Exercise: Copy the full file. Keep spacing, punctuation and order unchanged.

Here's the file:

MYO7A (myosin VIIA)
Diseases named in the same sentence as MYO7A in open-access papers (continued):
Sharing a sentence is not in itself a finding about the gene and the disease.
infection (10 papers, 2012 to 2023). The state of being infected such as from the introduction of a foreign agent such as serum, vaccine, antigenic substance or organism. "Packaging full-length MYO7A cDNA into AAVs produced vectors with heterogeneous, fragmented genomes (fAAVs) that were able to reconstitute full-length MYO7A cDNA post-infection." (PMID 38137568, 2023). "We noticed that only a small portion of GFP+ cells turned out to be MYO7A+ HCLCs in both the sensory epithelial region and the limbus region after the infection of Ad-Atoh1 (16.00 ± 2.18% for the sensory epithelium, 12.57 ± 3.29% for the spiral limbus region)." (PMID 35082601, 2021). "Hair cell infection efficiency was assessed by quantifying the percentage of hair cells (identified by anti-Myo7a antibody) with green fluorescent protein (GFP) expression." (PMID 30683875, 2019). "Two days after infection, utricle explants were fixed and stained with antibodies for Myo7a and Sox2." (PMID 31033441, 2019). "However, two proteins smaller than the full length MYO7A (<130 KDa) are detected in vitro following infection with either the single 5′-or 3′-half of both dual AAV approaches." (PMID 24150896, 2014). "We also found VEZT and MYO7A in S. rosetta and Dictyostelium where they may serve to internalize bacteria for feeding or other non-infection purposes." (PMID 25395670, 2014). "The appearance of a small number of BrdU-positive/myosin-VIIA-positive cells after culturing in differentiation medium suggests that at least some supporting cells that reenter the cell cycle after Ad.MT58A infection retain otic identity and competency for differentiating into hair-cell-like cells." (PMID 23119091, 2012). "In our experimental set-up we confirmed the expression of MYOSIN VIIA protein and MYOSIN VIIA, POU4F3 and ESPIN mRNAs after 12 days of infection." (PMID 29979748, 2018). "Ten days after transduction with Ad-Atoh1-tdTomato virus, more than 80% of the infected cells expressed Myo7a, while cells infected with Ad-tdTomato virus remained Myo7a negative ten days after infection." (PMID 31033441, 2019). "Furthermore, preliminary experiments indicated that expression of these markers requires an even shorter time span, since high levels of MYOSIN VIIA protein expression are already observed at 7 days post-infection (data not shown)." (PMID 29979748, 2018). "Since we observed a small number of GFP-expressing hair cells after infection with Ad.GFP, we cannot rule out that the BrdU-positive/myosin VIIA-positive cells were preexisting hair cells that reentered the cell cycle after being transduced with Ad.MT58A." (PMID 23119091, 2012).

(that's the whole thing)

MYO7A (myosin VIIA)
Diseases named in the same sentence as MYO7A in open-access papers (continued):
Sharing a sentence is not in itself a finding about the gene and the disease.
infection (10 papers, 2012 to 2023). The state of being infected such as from the introduction of a foreign agent such as serum, vaccine, antigenic substance or organism. "Packaging full-length MYO7A cDNA into AAVs produced vectors with heterogeneous, fragmented genomes (fAAVs) that were able to reconstitute full-length MYO7A cDNA post-infection." (PMID 38137568, 2023). "We noticed that only a small portion of GFP+ cells turned out to be MYO7A+ HCLCs in both the sensory epithelial region and the limbus region after the infection of Ad-Atoh1 (16.00 ± 2.18% for the sensory epithelium, 12.57 ± 3.29% for the spiral limbus region)." (PMID 35082601, 2021). "Hair cell infection efficiency was assessed by quantifying the percentage of hair cells (identified by anti-Myo7a antibody) with green fluorescent protein (GFP) expression." (PMID 30683875, 2019). "Two days after infection, utricle explants were fixed and stained with antibodies for Myo7a and Sox2." (PMID 31033441, 2019). "However, two proteins smaller than the full length MYO7A (<130 KDa) are detected in vitro following infection with either the single 5′-or 3′-half of both dual AAV approaches." (PMID 24150896, 2014). "We also found VEZT and MYO7A in S. rosetta and Dictyostelium where they may serve to internalize bacteria for feeding or other non-infection purposes." (PMID 25395670, 2014). "The appearance of a small number of BrdU-positive/myosin-VIIA-positive cells after culturing in differentiation medium suggests that at least some supporting cells that reenter the cell cycle after Ad.MT58A infection retain otic identity and competency for differentiating into hair-cell-like cells." (PMID 23119091, 2012). "In our experimental set-up we confirmed the expression of MYOSIN VIIA protein and MYOSIN VIIA, POU4F3 and ESPIN mRNAs after 12 days of infection." (PMID 29979748, 2018). "Ten days after transduction with Ad-Atoh1-tdTomato virus, more than 80% of the infected cells expressed Myo7a, while cells infected with Ad-tdTomato virus remained Myo7a negative ten days after infection." (PMID 31033441, 2019). "Furthermore, preliminary experiments indicated that expression of these markers requires an even shorter time span, since high levels of MYOSIN VIIA protein expression are already observed at 7 days post-infection (data not shown)." (PMID 29979748, 2018). "Since we observed a small number of GFP-expressing hair cells after infection with Ad.GFP, we cannot rule out that the BrdU-positive/myosin VIIA-positive cells were preexisting hair cells that reentered the cell cycle after being transduced with Ad.MT58A." (PMID 23119091, 2012).